Here’s my birthday card to you, Wrigley Field. This coming Wednesday is your 100th. And you don’t look a day over 80, except maybe for some of your rest rooms.
I’m from Richmond, Ind., and the guy who built you, Charles Weeghman, was born and is buried in my town. He started out earning $10 a week as a coffee boy, eventually made a fortune owning lunch counters in Chicago, then lost it as a baseball-team owner. Weeghman built you in 1914 for $250,000. Think of that. Nowadays, that’d pay a Yankee for three days.
“He just came from nothing, from a blacksmith’s son in Richmond, Indiana, to a millionaire,” Sue Quigg said.
Who’s Sue Quigg? We’ll get to her in a minute.
It took only two months for the workers to tear down the remnants of an old seminary and build you. Gee, the Cubs are seldom in pennant contention that long. But the world was a little different back then. The day you opened, gas was 12 cents a gallon. You were born the same year someone put up the nation’s first traffic light.
Anyway, I stopped by the cemetery the other day and found Charles Weeghman’s gravestone. It’s about the size of a granite picnic basket. Nothing big or fancy, just his name and the bookend dates of his life, 1874-1938. You’d never know he was the man who decided the corner of Clark and Addison would be a fine spot for a ballpark, mostly because it was close to the “L” station.
Wonder if he said to himself, “This is where Chicago baseball fans are going to suffer unending disappointment for the next hundred years.”?
He put an ad in the papers the day before you opened, inviting all Chicago to a Federal League game between the Chi-Feds and the Kansas City Packers the next day at 3 p.m. It included a personal message to fans.
“This great park, dedicated to clean sport and the furtherance of our national game, is yours, not ours. Its destiny is in your hands.”
The man was a savvy marketer. One of his ideas was to let fans keep foul balls hit into the stands. Nobody had done that before. He realized from his lunch counters that people like to eat, so he had food vendors in the aisles.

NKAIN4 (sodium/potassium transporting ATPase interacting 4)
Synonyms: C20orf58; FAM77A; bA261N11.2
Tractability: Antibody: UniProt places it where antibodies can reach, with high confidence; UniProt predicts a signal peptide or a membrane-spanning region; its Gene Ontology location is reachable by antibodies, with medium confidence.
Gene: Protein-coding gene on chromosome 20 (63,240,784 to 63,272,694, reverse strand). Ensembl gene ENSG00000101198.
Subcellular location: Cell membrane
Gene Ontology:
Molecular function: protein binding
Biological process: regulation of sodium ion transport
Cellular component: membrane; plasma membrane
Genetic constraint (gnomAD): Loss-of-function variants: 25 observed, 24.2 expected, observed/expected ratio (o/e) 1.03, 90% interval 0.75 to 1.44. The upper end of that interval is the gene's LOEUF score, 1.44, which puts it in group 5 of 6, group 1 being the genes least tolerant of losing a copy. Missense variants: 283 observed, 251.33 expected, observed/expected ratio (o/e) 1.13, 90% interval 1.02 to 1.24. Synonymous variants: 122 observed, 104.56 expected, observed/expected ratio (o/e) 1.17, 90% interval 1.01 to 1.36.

You might not remember your first day as 14,000-seat Weeghman Park. The Federals won 9-1. After nine home runs in three games—unimaginable back then, with Babe Ruth only a rookie—Weeghman had the left-field wall moved back as much as 50 feet. Your scoreboard was transferred to center to make room. One hundred years later, it’s still there.
The Federal League folded in two years, but Weeghman bought the Cubs to keep you occupied, though he soon sold the club to a chewing gum guru named Wrigley. Hence, your new name, which stuck.
You’re going to have a big day April 23, when the Cubs play the Arizona Diamondbacks. Arizona had been a state barely two years the day you opened. The Cubs will wear Federals uniforms, and Sue Quigg is throwing out the ceremonial first pitch.
She is Charles Weeghman’s great-niece. She’s also an Indiana girl, and one of four Weeghman survivors from her generation. Overall, more than 40 family members will be there, including her husband, Bill, and all 10 of their grandkids.
She said over the phone the other day from her home in Phoenix that she has been practicing, but not from the mound.
“They don’t expect a 77-year-old to throw 60 feet, and a great-grandmother besides,” she said. “I’m really going to throw about 30 feet. I’ve only been throwing a tennis ball, but I’m going to start using a hard ball. I’m going to be ready.
“It’s one of those wow moments in life.”
Quigg was once an Indiana University cheerleader, so appearing in front of a crowd won’t make her nervous.
“Now, if I had to speak, it might be a different thing,” she said.
She wants everyone to know the Cubs could not have been more gracious to the family, and she is privileged to represent all the fans who have revered her great-uncle’s creation, no matter the team ERA.
“Those fans, what they’ve gone through,” she said.
One other thing. The ball she’ll be using has been around since you were a baby. It was handed down from her grandmother, who threw it out at a Chi-Feds game a century ago. It was then handed down to Quigg’s mother and to Quigg. It has the faded autograph of Joe Tinker, who managed the Federals and played shortstop.
Fenway Park had its 100th a couple of years ago. I know it really gets under your ivy, all those Red Sox championship banners, and all your last-place finishes. You’d like to tell Fenway what it can do with its Green Monster.
But now it’s your party. Try not to be your usual windy, cold April self, OK?
One last thing. What would you like for your 100th birthday?
A World Series contender? Sorry, that’s asking a bit too much.•
Lopresti is a lifelong resident of Richmond and a graduate of Ball State University. He was a columnist for USA Today and Gannett newspapers for 31 years; he covered 34 Final Fours, 30 Super Bowls, 32 World Series and 16 Olympics. His column appears weekly. He can be reached at firstname.lastname@example.org.